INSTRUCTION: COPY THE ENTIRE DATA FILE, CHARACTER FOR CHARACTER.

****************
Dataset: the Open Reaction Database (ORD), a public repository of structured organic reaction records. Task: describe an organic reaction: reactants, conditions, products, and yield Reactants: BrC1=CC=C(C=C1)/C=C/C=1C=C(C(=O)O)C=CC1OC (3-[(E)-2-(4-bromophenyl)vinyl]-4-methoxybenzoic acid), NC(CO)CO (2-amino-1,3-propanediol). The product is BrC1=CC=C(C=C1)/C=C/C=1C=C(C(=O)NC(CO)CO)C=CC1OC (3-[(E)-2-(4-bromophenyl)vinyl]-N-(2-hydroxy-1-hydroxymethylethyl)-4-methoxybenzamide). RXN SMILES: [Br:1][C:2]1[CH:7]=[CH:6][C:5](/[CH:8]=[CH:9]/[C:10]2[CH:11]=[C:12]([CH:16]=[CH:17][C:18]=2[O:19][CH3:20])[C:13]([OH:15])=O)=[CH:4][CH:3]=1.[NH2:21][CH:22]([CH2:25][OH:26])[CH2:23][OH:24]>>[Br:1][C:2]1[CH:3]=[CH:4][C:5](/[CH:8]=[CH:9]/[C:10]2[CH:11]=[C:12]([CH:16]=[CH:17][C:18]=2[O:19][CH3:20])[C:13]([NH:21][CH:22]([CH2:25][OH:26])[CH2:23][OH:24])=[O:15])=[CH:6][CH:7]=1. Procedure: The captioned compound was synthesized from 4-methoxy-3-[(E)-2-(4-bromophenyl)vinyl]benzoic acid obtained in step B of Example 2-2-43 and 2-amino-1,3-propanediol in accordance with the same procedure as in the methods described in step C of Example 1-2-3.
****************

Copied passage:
Dataset: the Open Reaction Database (ORD), a public repository of structured organic reaction records. Task: describe an organic reaction: reactants, conditions, products, and yield Reactants: BrC1=CC=C(C=C1)/C=C/C=1C=C(C(=O)O)C=CC1OC (3-[(E)-2-(4-bromophenyl)vinyl]-4-methoxybenzoic acid), NC(CO)CO (2-amino-1,3-propanediol). The product is BrC1=CC=C(C=C1)/C=C/C=1C=C(C(=O)NC(CO)CO)C=CC1OC (3-[(E)-2-(4-bromophenyl)vinyl]-N-(2-hydroxy-1-hydroxymethylethyl)-4-methoxybenzamide). RXN SMILES: [Br:1][C:2]1[CH:7]=[CH:6][C:5](/[CH:8]=[CH:9]/[C:10]2[CH:11]=[C:12]([CH:16]=[CH:17][C:18]=2[O:19][CH3:20])[C:13]([OH:15])=O)=[CH:4][CH:3]=1.[NH2:21][CH:22]([CH2:25][OH:26])[CH2:23][OH:24]>>[Br:1][C:2]1[CH:3]=[CH:4][C:5](/[CH:8]=[CH:9]/[C:10]2[CH:11]=[C:12]([CH:16]=[CH:17][C:18]=2[O:19][CH3:20])[C:13]([NH:21][CH:22]([CH2:25][OH:26])[CH2:23][OH:24])=[O:15])=[CH:6][CH:7]=1. Procedure: The captioned compound was synthesized from 4-methoxy-3-[(E)-2-(4-bromophenyl)vinyl]benzoic acid obtained in step B of Example 2-2-43 and 2-amino-1,3-propanediol in accordance with the same procedure as in the methods described in step C of Example 1-2-3.